Be that as it may, the bike for sale here is very, very clean and has been restored to within an inch of its life. Good luck finding a nicer example, unless it is one that was hermetically sealed as it rolled off the factory floor. The auction hasn’t met reserve yet, but there are 6 days left. I’ll post a “How Much Was It Worth?” on the back end…


How Much Was It Worth? (Detroit Brothers Sportster Cafe Racer)

As pictured below, one Detroit Brothers Sportster Cafe Racer was up for sale. How much was it worth?
Scroll below the photo for the answer, or click through to eBay to find out the closing amount of the auction…


Drum roll please!

Fair enough, but probably less than the guys at DBCC were hoping for. I would guess that there is a lot of sweat equity in this bike.

2001 Harley-Davidson Sportster Cafe Racer

I am really torn by bikes like this. Converting a Sportster into a cafe racer is kind of a daunting process. There aren’t a lot of sources for true cafe-styled parts for these bike (especially 2004+ rubber-mount bikes), and when you tell the parts guy at your local shop what you are doing, most likely he or she will give you a blank stare.

So if you do manage to find the parts, then you have to do a good job with the conversion. With this particular bike, it is certainly beautiful, and has a number of really nice parts attached to it: Storz rear-sets, nice race-style seat, beautiful H-D themed paint, and a great intake/exhaust combo. But a well-built cafe racer is more than a simple sum of its parts.

In this case, I am concerned that the bike looks lowered front and rear. For my personal Sportster cafe racer, I actually raised the bike 1″ in the front and 2″ in the rear to try for more ground clearance. And I don’t really want to be careening through corners while trying to maintain a grip on the shiny bits at the end of these drag bars. Cafe racers typically have a form-follows-function aesthetic, while this bike is trying to go both ways. Like Storz rear-sets on a lowered bike.

Now, if I could bolt my 15″ shocks to this bike, add my clip-ons, and put some stiff Race-Tech springs in the front end, this would be a great bike…


Cafe Racer From A Custom Shop (Detroit Brothers)

The auction has only 6 hours left, and the price is over $8K USD. Can this bike break the $10K mark? It probably should, but we’ll see. “How Much Was It Worth?” to follow the close of the auction…

How many of you have heard of Detroit Brothers Custom Cycles? You there, in the back, are you raising your hand because you’ve heard of them? Oh, okay, the bathrooms are just down the hall. Well, if any of you ever peruse The Horse magazine, you might have seen their bikes gracing the pages of that fine magazine that displays bikes/choppers other than your typical v-twin custom. Some of the bikes are even somewhat cafe’d.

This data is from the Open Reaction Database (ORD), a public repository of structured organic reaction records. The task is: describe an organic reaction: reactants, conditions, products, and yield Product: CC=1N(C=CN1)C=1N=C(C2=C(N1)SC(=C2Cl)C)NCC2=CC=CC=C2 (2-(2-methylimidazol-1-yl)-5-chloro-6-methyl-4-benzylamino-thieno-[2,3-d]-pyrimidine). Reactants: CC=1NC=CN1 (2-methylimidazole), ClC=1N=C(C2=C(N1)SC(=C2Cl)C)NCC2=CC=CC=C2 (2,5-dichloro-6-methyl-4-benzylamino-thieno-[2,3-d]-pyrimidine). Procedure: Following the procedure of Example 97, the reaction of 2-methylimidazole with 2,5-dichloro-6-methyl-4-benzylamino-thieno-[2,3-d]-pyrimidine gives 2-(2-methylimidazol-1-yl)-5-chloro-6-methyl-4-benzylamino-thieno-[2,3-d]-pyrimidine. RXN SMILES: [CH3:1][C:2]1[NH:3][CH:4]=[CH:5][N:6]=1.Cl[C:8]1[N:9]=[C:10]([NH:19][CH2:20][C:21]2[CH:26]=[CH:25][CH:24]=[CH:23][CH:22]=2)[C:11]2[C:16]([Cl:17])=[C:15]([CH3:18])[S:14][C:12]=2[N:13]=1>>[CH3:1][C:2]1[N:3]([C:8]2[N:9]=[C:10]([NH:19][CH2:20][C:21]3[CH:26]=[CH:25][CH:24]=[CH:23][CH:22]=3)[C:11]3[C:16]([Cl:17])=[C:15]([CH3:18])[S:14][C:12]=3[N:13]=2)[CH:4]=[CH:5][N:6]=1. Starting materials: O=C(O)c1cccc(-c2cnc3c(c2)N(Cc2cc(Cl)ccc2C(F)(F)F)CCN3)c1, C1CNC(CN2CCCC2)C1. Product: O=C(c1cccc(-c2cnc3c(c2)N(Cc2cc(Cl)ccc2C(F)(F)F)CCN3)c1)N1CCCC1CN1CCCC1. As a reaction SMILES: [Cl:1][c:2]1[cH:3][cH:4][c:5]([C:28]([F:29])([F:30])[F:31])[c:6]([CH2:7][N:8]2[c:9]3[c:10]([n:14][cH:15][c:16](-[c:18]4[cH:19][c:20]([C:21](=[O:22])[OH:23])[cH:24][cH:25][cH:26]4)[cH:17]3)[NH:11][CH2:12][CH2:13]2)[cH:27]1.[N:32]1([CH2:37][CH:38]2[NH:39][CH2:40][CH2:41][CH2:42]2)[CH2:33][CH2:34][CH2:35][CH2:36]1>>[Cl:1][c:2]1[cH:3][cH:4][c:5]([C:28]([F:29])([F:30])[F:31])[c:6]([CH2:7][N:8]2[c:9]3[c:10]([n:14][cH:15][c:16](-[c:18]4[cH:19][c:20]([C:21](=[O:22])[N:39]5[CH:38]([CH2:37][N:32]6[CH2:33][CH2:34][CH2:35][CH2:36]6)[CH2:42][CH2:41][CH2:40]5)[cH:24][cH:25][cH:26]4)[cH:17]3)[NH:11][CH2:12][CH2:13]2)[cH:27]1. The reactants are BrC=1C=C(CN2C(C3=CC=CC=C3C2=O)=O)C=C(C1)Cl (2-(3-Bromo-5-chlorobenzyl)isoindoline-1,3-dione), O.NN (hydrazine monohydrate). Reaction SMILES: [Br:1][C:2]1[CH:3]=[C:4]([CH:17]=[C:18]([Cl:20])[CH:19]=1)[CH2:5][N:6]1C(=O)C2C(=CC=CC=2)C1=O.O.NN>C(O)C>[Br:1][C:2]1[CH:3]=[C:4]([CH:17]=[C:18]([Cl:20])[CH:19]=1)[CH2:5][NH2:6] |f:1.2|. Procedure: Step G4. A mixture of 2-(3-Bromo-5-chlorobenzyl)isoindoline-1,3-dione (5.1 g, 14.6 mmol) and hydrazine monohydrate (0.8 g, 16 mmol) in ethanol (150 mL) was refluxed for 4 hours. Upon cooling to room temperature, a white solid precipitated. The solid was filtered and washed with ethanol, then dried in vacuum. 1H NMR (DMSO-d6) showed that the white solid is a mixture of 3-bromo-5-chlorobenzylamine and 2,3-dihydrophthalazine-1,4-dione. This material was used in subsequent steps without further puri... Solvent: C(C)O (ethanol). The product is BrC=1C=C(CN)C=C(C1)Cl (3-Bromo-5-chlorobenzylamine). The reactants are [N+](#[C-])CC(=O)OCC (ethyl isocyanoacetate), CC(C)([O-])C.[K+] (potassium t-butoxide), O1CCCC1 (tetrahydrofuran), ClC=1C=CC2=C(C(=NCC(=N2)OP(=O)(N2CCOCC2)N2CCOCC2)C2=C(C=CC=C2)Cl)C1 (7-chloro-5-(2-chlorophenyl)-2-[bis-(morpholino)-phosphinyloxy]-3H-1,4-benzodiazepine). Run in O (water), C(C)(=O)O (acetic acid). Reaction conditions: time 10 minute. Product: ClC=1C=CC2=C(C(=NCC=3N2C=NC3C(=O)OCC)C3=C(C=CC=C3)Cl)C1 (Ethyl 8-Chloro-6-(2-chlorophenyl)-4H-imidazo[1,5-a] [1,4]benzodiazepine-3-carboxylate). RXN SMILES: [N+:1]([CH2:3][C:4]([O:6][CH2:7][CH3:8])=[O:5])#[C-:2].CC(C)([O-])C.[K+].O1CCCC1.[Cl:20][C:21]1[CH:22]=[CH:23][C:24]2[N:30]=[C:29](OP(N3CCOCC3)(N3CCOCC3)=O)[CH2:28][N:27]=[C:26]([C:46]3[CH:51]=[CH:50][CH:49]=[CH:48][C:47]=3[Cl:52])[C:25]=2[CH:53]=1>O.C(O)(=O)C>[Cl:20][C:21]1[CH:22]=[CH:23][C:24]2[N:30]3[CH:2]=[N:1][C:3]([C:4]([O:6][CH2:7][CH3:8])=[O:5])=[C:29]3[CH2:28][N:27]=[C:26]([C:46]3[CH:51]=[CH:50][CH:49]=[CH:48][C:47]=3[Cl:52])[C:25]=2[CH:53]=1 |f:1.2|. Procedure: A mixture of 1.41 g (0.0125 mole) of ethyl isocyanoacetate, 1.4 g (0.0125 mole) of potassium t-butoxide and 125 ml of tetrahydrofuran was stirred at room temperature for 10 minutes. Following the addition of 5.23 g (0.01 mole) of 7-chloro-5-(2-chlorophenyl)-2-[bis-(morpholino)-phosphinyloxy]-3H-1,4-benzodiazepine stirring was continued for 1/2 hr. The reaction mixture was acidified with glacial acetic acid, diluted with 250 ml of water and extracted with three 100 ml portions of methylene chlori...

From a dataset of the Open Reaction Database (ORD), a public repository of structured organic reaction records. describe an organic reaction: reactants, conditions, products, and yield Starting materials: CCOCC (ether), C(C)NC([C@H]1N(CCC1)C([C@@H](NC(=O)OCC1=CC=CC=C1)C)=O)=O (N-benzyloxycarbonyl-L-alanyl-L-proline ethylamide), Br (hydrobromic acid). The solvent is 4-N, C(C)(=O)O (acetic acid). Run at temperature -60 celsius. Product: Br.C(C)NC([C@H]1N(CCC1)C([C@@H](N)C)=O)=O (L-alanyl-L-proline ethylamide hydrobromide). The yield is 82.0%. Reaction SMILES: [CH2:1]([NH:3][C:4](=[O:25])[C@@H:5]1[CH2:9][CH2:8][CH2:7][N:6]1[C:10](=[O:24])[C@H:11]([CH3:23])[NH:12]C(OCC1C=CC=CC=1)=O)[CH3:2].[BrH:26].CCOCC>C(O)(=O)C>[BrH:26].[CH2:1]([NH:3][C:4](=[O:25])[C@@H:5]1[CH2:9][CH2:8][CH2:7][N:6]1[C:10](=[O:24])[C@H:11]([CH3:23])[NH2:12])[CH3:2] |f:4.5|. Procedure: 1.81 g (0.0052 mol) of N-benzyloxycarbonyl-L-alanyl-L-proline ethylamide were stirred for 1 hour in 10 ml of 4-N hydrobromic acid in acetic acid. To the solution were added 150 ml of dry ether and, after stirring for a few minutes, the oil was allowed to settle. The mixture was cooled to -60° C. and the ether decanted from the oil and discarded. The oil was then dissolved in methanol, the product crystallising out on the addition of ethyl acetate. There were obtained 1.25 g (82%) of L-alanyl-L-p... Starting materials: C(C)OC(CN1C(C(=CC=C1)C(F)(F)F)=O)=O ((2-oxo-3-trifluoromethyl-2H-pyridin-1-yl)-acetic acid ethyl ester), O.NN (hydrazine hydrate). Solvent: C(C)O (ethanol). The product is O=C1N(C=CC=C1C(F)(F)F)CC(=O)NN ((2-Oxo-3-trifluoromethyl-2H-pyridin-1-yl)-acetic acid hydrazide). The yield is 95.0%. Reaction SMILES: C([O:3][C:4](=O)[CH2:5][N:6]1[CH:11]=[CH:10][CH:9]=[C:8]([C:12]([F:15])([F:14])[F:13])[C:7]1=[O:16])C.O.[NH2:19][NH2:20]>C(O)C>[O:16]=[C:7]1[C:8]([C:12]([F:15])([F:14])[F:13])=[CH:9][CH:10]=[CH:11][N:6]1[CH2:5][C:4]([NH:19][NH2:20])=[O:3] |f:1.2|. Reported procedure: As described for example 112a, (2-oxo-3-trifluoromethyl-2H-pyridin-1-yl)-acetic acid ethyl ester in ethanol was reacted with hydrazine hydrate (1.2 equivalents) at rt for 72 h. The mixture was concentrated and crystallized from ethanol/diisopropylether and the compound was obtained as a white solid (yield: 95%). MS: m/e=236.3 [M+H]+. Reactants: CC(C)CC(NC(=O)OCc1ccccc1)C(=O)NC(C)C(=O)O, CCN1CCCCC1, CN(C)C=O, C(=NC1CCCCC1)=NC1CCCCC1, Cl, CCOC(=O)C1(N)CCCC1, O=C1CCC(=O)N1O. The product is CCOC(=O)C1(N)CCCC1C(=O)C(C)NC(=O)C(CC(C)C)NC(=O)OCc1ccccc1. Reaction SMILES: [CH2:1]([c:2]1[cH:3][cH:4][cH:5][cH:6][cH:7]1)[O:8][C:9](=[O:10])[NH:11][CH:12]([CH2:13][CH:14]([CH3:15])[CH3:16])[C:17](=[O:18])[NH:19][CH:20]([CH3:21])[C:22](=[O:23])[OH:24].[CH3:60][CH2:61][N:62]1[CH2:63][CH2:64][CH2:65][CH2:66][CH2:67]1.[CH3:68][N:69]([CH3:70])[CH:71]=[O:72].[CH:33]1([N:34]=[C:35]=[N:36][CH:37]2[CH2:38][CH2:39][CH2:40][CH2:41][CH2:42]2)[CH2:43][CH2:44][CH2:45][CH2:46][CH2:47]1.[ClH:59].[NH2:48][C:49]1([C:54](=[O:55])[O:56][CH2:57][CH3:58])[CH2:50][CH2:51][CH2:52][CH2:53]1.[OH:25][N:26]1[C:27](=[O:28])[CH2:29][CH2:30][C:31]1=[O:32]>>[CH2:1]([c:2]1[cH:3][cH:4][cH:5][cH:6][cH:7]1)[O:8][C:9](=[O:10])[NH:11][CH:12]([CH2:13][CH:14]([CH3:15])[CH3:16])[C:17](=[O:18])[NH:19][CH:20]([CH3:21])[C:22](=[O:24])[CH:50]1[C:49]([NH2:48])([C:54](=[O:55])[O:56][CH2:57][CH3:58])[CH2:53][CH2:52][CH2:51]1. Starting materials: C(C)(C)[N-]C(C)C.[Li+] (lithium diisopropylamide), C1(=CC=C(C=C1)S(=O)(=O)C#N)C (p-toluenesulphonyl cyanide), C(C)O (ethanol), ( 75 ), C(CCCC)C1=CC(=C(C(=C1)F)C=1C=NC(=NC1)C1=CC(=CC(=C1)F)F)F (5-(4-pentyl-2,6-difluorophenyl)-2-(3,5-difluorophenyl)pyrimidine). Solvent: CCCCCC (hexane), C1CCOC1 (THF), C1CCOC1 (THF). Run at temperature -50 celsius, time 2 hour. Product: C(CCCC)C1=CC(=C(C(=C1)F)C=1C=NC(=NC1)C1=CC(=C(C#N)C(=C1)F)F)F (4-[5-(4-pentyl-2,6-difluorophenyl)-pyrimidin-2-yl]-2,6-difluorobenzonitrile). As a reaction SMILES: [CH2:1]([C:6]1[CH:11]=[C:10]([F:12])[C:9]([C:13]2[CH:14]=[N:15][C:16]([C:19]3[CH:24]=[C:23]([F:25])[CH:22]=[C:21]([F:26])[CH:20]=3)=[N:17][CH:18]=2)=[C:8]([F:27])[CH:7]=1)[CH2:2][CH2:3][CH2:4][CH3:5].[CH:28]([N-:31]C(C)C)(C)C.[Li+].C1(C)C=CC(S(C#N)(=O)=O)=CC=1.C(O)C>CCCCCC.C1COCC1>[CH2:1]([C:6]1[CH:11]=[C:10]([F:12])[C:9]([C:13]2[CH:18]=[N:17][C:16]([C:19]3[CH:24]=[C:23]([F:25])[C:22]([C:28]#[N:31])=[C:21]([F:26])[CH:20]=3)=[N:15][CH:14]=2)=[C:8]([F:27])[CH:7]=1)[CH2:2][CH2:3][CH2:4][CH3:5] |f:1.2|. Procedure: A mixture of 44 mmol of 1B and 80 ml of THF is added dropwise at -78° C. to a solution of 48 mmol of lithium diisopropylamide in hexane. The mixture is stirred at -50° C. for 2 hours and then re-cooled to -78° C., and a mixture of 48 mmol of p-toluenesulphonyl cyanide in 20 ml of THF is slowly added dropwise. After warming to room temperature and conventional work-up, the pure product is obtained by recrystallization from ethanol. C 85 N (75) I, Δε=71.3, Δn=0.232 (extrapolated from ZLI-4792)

But be that as it may, DBCC has got one of their creations up for sale on eBay. And it’s a cafe racer!!! And as you may know, I love cafe racers!!! You can click through to check out more, but here’s the skinny on the bike…

Take one 1994 Sportster frame, insert a Buell 1200cc motor, graft some Kawasaki forks onto it, create a kinda crazy fairing, give it a cool semi-retro paint job, add all the requisite cafe racer accoutrements, and stick a model on top of the bike.

So is it cool? I think so. Actually, I prefer it without the fairing. But overall (fairing or no), it is nice to see a chopper builder doing something that can actually be ridden, and is probably quite fast. As a cafe racer Sportster owner myself, I am glad to see someone else taking up a full conversion from plain-old Harley to something that actually deserves the name “Sport”ster. More pics and specs available on eBay…


1999 Harley Sportster Cafe Racer

Ahhh. This is what I want my bike to become. I’m not going to bother going through all the specs on this one, because pretty much everything’s been done. The highlight, though, is the Storz tank. Too bad Storz doesn’t make one of those road racing tanks for the 2004-present Sportsters.

However, I do have a question for the owner of this bike. Why is the picture of the Ohlins shocks on a bike with a chain and closed end Supertrapp vs. the other three pictures being belt-drive and open-end Supertrapp? I actually have the same black Progessive 15″ shocks on my Sporty, and although they probably don’t control the rear wheel quite as the Ohlins, they are 1.5″ longer for added ground clearance. 🙂
The owner commented via a question I sent to him on eBay. Here’s his response, or you can read it as the actual comment he sent to the blog…

I am the owner of the 99 Cafe. Sorry for the confusion. The pic with the PS shocks is an older one that I used because it was a good pic, sunny day and full profile shot (and frankly, I forgot that I had the newer Ohlins and chain drive since it was taken) 🙂

From 1999 Harley Sportster Cafe Racer, 2008/07/26 at 11:08 AM

Sportster Cafe Racer